Current Roster

Starters

  • SF - #22 Tayshaun Prince (Kentucky)
  • PF - #36 Rasheed Wallace (North Carolina)
  • C - #3 Ben Wallace (Virginia Union)
  • SG - #32 Richard "Rip" Hamilton (UConn)
  • PG - #1 Chauncey Billups (Colorado)

Reserves

  • G - #30 Carlos Arroyo (Florida Int'l)
  • C - #41 Elden Campbell (Clemson) - free agent
  • G-F - #20 Carlos Delfino (Argentina)
  • F - #12 Ronald Dupree (LSU)
  • F - #8 Darvin Ham (Texas Tech) - free agent
  • G - #10 Lindsey Hunter (Jackson State)
  • G - #5 Horace Jenkins (William Paterson) - restricted free agent
  • F-C - #24 Antonio McDyess (Alabama)
  • C - #31 Darko Miličić (Serbia)

Players of note

Basketball Hall of Fame Members:

  • Dave Bing
  • Bob Lanier
  • Earl Lloyd (inducted as a contributor, not as a player or coach)
  • Isiah Thomas
  • Chuck Daly (Inducted as Coach)

Not to be forgotten:

  • Adrian Dantley
  • Grant Hill
  • Rick Mahorn
  • Dennis Rodman
  • John Salley
  • Jerry Stackhouse

Retired numbers:

  • 2 Chuck Daly (never played in the NBA; represents the two NBA championship teams he coached)
  • 4 Joe Dumars
  • 11 Isiah Thomas
  • 15 Vinnie Johnson
  • 16 Bob Lanier
  • 21 Dave Bing
  • 40 Bill Laimbeer

Coaches and others

Basketball Hall of Fame Members:

  • Larry Brown
  • Chuck Daly
  • Earl Lloyd (inducted as a contributor, not as a player or coach)
  • Gregory Johnson

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Basketball Hall of Fame Members:. In 2003, the father-son combo of manager Bob Boone and third baseman Aaron Boone was broken when Bob was relieved and the upset Aaron traded to the New York Yankees. Reserves. Riverfront Stadium was demolished in 2002, paving the way for the Great American Ball Park. Starters. In 1999 they won 96 games, but lost to the New York Mets in a one game playoff. Eastern on ABC. By 1995 the Reds were in the NLCS again, but lost to the Atlanta Braves.

Game 5 is scheduled for Sunday, June 19th at The Palace of Auburn Hills at 9 P.M. Led by Chris Sabo, Barry Larkin, Eric Davis & Billy Hatcher in the field and by Jose Rijo, Tom Browning and the Nasty Boys of Rob Dibble, Norm Charlton and Randy Myers on the mound, the Reds took out the Pirates in the NLCS & swept the shocked Oakland Athletics in four straight. The Spurs have won the first two games, and Detroit the second to, all by margins of 15 to 31 points. They started off 35-12 and maintained their lead throughout the year. Games 3 and 4 and 5 will be played at The Palace of Auburn Hills, and games 6 and (if necessary) 7 will be in San Antonio. In 1990 the Reds under new manager Lou Pinella shocked baseball by leading the NL West from wire-to-wire. The Pistons are currently facing the San Antonio Spurs in the NBA Finals, the first two games of which were played at the SBC Center in San Antonio. In 1989, Pete Rose was banned from baseball by Commissioner Bart Giamatti, who declared Rose guilty of "conduct detrimental to baseball." Controversy also swirled around Reds owner Marge Schott who was accused several times of ethnic and racial slurs.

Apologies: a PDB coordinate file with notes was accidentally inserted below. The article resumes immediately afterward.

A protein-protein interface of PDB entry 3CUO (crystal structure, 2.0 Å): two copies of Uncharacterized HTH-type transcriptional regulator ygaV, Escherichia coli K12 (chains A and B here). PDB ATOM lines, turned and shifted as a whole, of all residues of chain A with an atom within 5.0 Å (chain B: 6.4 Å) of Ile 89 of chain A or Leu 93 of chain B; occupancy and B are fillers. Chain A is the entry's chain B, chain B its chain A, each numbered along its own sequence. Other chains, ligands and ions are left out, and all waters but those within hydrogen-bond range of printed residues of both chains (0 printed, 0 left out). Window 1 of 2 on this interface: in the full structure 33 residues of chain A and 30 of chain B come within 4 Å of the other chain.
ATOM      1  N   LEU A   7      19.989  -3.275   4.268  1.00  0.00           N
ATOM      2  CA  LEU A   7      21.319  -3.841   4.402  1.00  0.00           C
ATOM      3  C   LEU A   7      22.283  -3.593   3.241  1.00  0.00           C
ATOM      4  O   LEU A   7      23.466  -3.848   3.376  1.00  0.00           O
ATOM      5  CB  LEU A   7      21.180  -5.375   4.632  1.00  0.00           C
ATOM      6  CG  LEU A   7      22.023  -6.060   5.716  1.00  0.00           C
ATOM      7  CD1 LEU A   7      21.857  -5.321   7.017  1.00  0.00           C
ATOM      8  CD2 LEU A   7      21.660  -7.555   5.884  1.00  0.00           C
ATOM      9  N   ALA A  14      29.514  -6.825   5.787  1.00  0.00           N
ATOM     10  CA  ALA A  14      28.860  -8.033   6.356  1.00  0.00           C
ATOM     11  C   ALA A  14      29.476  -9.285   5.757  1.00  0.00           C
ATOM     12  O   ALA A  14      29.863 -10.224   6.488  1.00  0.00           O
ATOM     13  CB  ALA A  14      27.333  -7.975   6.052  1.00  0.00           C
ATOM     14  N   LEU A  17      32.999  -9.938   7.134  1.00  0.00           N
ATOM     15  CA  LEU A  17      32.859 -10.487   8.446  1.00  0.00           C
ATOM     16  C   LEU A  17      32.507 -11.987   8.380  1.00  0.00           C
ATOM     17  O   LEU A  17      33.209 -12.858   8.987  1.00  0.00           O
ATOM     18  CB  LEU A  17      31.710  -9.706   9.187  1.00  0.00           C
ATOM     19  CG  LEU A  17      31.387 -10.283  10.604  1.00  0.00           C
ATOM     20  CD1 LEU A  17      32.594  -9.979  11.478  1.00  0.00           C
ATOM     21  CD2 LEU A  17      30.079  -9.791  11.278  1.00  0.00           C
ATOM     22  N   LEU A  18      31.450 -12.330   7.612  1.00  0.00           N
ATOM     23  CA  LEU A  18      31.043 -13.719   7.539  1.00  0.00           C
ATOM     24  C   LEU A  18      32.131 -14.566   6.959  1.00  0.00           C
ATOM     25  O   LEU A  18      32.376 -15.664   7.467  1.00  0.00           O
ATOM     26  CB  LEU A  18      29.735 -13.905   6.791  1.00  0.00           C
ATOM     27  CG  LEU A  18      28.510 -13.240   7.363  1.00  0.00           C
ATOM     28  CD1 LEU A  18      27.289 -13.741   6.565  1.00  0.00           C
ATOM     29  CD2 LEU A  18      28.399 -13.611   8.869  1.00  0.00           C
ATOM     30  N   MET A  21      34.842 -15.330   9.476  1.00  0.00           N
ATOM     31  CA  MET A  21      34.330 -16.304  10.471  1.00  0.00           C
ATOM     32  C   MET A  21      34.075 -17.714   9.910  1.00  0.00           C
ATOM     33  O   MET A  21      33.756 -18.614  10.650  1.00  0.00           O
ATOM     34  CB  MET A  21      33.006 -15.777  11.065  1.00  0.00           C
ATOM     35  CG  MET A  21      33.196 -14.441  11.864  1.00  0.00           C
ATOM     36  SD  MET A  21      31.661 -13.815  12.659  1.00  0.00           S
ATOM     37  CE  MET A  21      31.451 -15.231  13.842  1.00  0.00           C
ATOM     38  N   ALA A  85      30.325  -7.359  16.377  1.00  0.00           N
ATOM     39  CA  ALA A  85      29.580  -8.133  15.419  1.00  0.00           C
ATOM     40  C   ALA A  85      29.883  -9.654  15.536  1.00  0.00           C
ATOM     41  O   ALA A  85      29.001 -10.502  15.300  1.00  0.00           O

Lakers did so at the Sacramento Kings in 2002. Among the highlights, Pete Rose became the all-time hits leader, Tom Browning threw a perfect game, and Chris Sabo was the 1988 National League Rookie of the Year. In the process, the Pistons became the first team to win a game 7 on the road since the L.A. From 1985 to 1989 the Reds finished second 4 times. In the conference finals, the Pistons again fell behind, three games to two, but then won the final two games to defeat the Miami Heat and become Eastern Conference Champions. By the end of 1984, Pete Rose was hired to be the Reds player-manager. Seeded second in the Eastern Conference in the playoffs, they defeated the Philadelphia 76ers 4-1 and then rallied from a 2-1 deficit to finish off the Indiana Pacers 4-2. In 1984 Dave Parker & Tony Pérez were in Cincinnati uniforms.

Presently, the Pistons are considered a strong contender to win a second consecutive title in 2005. In 1984 the Reds began to move up, depending on trades and some minor leaguers. See also: The Malice at The Palace. Johnny Bench retired in 1983. A month later, five Pacers and seven fans were charged after being involved in the "basketbrawl.". In 1981 the Reds had the best overall record in baseball, but thanks to a mid-season players' strike, they finished second in the division in both of the half-seasons that were created; to commemorate this, a team photo was taken, accompanied by a banner that read "Baseball's Best Record 1981." By 1982 the Reds were a shell of the original Red Machine; they lost 100 games that year. Other Pacers such as Jermaine O'Neal fought with fans who had walked onto the court. The Reds did manage to win the 1979 NL West behind the pitching of Tom Seaver.